What is the roadmap for technology investment in 2021 and beyond?

Technology spending through 2020 held strong, despite the pandemic – largely driven by the sudden shift to remote working. But what are the major trends that are going to shake up IT in 2021?

Few people could have predicted the events of last year. And few – if any – a traditional business continuity plans made contingencies for a global pandemic.

For the lucky few who had already started their journey to digital working, the lockdowns were easier to manage. For many organisations, there was a frantic flurry of activity to support the new ways of remote working. Some have suggested it was the equivalent of three years of transformation escalated rapidly into three months.

But what do the next twelve months have in store for the IT world? You’ve read our predictions for 2021, now let’s take a look at what industry analysts are saying.

The digital workplace will continue

Here at Grant McGregor, we’ve been working throughout the pandemic to support our customers – old and new – to manage the transition to new methods of digital working.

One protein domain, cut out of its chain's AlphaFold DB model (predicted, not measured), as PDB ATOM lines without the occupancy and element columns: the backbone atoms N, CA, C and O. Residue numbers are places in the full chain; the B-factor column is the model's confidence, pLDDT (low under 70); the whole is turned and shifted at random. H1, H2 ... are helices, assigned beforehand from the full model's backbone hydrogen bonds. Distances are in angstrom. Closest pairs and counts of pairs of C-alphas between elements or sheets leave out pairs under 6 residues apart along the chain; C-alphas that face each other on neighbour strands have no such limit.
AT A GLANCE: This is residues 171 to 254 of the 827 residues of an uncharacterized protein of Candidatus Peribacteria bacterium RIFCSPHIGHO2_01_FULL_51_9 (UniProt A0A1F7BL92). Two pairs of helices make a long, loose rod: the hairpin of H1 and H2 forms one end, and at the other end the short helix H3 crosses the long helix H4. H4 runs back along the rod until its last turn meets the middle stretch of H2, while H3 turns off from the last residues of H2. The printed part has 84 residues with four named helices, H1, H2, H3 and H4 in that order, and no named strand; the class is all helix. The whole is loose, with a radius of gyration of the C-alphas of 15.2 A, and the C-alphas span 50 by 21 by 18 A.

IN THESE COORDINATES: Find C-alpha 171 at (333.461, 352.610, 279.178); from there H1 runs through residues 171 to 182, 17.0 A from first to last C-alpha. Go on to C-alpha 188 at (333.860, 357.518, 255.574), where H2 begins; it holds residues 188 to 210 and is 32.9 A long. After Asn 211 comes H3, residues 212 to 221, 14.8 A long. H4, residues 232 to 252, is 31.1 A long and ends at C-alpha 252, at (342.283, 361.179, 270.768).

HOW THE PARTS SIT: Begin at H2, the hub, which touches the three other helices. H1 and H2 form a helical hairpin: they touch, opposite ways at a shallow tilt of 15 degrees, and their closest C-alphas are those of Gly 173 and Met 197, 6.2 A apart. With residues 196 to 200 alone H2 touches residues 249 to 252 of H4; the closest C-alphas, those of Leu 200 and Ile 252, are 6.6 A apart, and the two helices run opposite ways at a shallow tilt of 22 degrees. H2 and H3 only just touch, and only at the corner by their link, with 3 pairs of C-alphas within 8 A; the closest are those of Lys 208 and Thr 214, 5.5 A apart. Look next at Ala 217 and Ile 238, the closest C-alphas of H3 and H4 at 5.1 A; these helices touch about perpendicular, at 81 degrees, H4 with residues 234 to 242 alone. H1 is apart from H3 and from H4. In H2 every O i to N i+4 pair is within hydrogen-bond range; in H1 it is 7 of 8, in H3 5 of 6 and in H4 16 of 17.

While the UK economy as a whole showed the largest dip since the 1709, shrinking by 9.9%(1), total IT spending over the same period fell by less than four percent. Some major projects were inevitably put on hold, but spend necessarily continued elsewhere – and in sometimes surprising ways.

While laptop and notebooks sales increased in the enterprise market, the desktop PC market received a boost from home users – as people upgraded their gaming machines throughout lockdown.

Now Gartner is predicting a rise in overall business IT spending through 2021. It suggests that the emergency activities of 2020 to support digital and remote working will now inspire further investment into these digital channels to optimise performance, drive efficiencies and ensure optimal cyber-security and governance solutions are in place.